It’s that time of year again! Winter squash are ripe on the vines, and gardeners are witnessing all their hard work come to fruition in the form of colorful, curvacious plants. Unlike their softer-skinned cousins summer squash, the winter type tends to stick around a while when cared for correctly. That means you can benefit from all that delicious Vitamin A and C that’s concentrated inside your squashes well into the springtime. With proper harvesting techniques winter squash can last up to eight months in storage!
Squash should ideally be harvested before the first frost. If for some reason your squash aren’t ripe before freezing temperatures arrive, provide protection by placing a tarp or loose straw covering on top of them.
You’ll know your squashes are ready when rinds become hard and stems begin to shrivel up and split. Squash vines may have a ragged, dry appearance when they’re ripe. Another way to test for readiness: press your thumbnail against the skin of the squash. If it leaves behind a dent, wait to harvest.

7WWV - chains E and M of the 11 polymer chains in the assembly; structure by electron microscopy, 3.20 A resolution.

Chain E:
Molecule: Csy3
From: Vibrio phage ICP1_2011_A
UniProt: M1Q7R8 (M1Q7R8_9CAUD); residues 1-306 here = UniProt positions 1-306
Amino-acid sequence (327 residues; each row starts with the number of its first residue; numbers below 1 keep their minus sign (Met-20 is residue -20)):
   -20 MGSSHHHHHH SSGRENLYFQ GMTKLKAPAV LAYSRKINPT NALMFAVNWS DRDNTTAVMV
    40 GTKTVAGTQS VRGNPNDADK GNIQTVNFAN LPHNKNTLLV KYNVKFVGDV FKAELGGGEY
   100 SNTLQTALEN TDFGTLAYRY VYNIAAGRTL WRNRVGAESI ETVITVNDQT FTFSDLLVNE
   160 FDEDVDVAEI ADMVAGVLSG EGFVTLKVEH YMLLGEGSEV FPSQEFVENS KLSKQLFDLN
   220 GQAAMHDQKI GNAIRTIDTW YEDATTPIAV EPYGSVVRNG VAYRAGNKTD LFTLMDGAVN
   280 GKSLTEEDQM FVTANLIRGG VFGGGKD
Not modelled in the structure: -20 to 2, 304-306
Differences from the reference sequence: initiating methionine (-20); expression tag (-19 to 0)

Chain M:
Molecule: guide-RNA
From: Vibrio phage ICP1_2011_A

Once you’re sure you’ve got a ripe squash, cut it from the vine using pruning shears or a sharp knife (never pull!) and leave behind 2-3 inches of stem. Next, leave your squashes in the sun to “cure.” This means leaving squash out in the sun, unwashed, for a week or two. Air temperature should ideally be 70-80 degrees Fahrenheit. Curing leaves the flesh sweeter and the skin tougher, which is helpful when it’s time for storage.
You can prevent rot by wiping cured squash with a cloth dipped in a weak bleach solution of 4 teaspoons bleach per gallon of water, suggests the DIYNetwork. Don’t rise the squash until you’re ready to use it. Squash should be stored in a cool and dry location that’s well-ventiled and aroud 50 degrees Fahrenheit. To minimize bruising, place squash on a pile of soft clothing or newspaper, and never stack more than two squash on top of one another. Make sure to check your squashes every two weeks or so for signs of spoilage!
How can you tell what the shelf life of your squash will be? The expiration date depends partly on what happened before the squash was harvested. If your squash was exposed to excess moisture or fertilizer, or if it was kept out during freezing temperatures, it won’t last as long in storage. Otherwise, as a general rule:
- Thin-skinned squashes such as acorn and spaghetti last 1-3 months.
- Hubbard, cushaw, delicata, dumpling and buttercup squash last 3-6 months.
- Butternut squash last 6-8 months.